>would sleep in the civic center, where he was close to services (including
>restrooms) and where there was "safety in numbers" (i.e., where it was
>less likely someone would steal or attack you while you slept).  He loved
>to work and did so every chance he got.  He did not like living outside.
>He had been turned away from the armory in the past and had a "nervous
>walk" back to the civic center.  On January 25, he did not recall whether
>he had tried to find a spot at a shelter or whether he heard that the
>shelters were full.  He recalled eating around 7 p.m.  He was in his
>sleeping bag listening to his radio when Craig arrived around 10:30.
>Eichorn's mother and stepfather lived in Long Beach, but staying with them
>was not an option because he was "an adult responsible for" himself.
>Defendant denied a problem with alcohol or drugs.
> June Marcott, program manager for food stamps and general relief
>of the County of Orange, testified Eichorn received food stamps on a
>regular basis from 1989 through 1993, except when he was employed in parts
>of 1991 and 1992.  He was eligible for $307 monthly in general relief if
>he participated in a work program (working nine days a month) and looked
>for work (four job applications per day).  He last received general relief
>in November 1990 and was terminated because he did not submit a job search
>report.  He applied for relief in March and June 1992, but was denied.
> The court found Eichorn had violated the camping ordinance and was
>not involuntarily homeless on the night in question, finding he chose not
>to go to the armory.  He also suggested defendant should have sought out
>familial assistance and should have applied for general relief.  The court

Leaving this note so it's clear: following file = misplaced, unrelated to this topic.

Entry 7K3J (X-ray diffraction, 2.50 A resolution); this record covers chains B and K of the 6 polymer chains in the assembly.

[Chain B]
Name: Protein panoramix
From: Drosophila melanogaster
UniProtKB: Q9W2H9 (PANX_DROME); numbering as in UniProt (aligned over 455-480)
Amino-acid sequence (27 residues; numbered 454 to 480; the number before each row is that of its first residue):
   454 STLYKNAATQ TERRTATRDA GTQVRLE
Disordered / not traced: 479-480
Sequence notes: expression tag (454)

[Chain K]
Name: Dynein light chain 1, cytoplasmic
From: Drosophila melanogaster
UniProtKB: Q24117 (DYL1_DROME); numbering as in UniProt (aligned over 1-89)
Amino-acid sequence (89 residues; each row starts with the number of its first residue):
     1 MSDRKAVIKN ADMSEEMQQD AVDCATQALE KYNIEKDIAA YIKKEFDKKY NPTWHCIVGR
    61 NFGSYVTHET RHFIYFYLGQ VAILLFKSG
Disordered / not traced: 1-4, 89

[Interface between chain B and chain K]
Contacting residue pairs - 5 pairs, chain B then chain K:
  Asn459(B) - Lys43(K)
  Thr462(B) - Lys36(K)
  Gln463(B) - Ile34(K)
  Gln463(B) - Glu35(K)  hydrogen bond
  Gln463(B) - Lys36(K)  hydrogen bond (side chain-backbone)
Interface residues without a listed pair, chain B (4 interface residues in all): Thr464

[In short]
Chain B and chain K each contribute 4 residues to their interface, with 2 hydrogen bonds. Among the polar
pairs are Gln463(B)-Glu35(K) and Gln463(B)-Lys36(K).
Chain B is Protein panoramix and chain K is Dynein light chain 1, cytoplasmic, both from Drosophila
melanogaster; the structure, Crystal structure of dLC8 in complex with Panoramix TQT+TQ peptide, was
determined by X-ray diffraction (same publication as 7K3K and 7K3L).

>ordered him to perform 40 hours of community service.  By a 2-to-1 margin,
>the appellate department of the superior court affirmed the conviction
>without opinion and declined to certify the case to this court for direct
>review.  (Cal. Rules of Court, rule*63.)  Eichorn filed this petition for
>habeas corpus and seeks to set aside his conviction.
> Eichorn makes a multi-pronged attack on his conviction.  One of
>his contentions is that he was induced to waive his right to a jury trial
>by the court*s pretrial ruling that he could not present a necessity
>defense.  As noted above, the court ruled the defense's offer of proof was
>inadequate, i.e., defendant had not presented enough evidence to get to a
>jury on the issue of whether he violated the law to prevent a significant
>evil.  This ruling was error, and we vacate the judgment accordingly.
> California appellate courts have recognized the necessity defense
>"despite the absence of any statutory articulation of this defense and
>rulings from the California Supreme Court that the common law is not a
>part of the criminal law in California".  (People v. Garziano (1991) 230
>Cal.App.3d 241, 242.)